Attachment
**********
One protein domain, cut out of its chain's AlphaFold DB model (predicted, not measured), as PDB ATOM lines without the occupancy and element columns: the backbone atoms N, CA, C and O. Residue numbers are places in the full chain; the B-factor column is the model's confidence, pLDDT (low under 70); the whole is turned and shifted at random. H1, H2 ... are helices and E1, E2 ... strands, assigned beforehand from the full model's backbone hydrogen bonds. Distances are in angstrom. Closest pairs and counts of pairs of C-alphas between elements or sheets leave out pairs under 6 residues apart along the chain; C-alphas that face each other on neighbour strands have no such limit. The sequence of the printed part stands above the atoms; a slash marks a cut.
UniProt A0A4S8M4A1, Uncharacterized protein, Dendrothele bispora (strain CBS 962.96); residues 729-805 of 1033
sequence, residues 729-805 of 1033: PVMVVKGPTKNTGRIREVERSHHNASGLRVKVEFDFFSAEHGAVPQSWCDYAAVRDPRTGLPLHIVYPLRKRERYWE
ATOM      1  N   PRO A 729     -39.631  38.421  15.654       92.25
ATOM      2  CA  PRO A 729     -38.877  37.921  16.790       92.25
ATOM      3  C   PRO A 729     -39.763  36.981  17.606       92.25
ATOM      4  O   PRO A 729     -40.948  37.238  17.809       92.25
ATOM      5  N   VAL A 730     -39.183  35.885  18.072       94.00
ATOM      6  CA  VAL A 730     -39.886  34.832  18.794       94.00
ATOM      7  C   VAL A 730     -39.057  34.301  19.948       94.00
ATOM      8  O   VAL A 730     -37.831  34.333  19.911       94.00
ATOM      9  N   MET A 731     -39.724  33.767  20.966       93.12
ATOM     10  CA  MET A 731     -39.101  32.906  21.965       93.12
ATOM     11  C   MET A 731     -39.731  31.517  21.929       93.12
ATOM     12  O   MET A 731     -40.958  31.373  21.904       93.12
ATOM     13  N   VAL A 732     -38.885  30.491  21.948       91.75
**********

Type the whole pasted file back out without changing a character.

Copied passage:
One protein domain, cut out of its chain's AlphaFold DB model (predicted, not measured), as PDB ATOM lines without the occupancy and element columns: the backbone atoms N, CA, C and O. Residue numbers are places in the full chain; the B-factor column is the model's confidence, pLDDT (low under 70); the whole is turned and shifted at random. H1, H2 ... are helices and E1, E2 ... strands, assigned beforehand from the full model's backbone hydrogen bonds. Distances are in angstrom. Closest pairs and counts of pairs of C-alphas between elements or sheets leave out pairs under 6 residues apart along the chain; C-alphas that face each other on neighbour strands have no such limit. The sequence of the printed part stands above the atoms; a slash marks a cut.
UniProt A0A4S8M4A1, Uncharacterized protein, Dendrothele bispora (strain CBS 962.96); residues 729-805 of 1033
sequence, residues 729-805 of 1033: PVMVVKGPTKNTGRIREVERSHHNASGLRVKVEFDFFSAEHGAVPQSWCDYAAVRDPRTGLPLHIVYPLRKRERYWE
ATOM      1  N   PRO A 729     -39.631  38.421  15.654       92.25
ATOM      2  CA  PRO A 729     -38.877  37.921  16.790       92.25
ATOM      3  C   PRO A 729     -39.763  36.981  17.606       92.25
ATOM      4  O   PRO A 729     -40.948  37.238  17.809       92.25
ATOM      5  N   VAL A 730     -39.183  35.885  18.072       94.00
ATOM      6  CA  VAL A 730     -39.886  34.832  18.794       94.00
ATOM      7  C   VAL A 730     -39.057  34.301  19.948       94.00
ATOM      8  O   VAL A 730     -37.831  34.333  19.911       94.00
ATOM      9  N   MET A 731     -39.724  33.767  20.966       93.12
ATOM     10  CA  MET A 731     -39.101  32.906  21.965       93.12
ATOM     11  C   MET A 731     -39.731  31.517  21.929       93.12
ATOM     12  O   MET A 731     -40.958  31.373  21.904       93.12
ATOM     13  N   VAL A 732     -38.885  30.491  21.948       91.75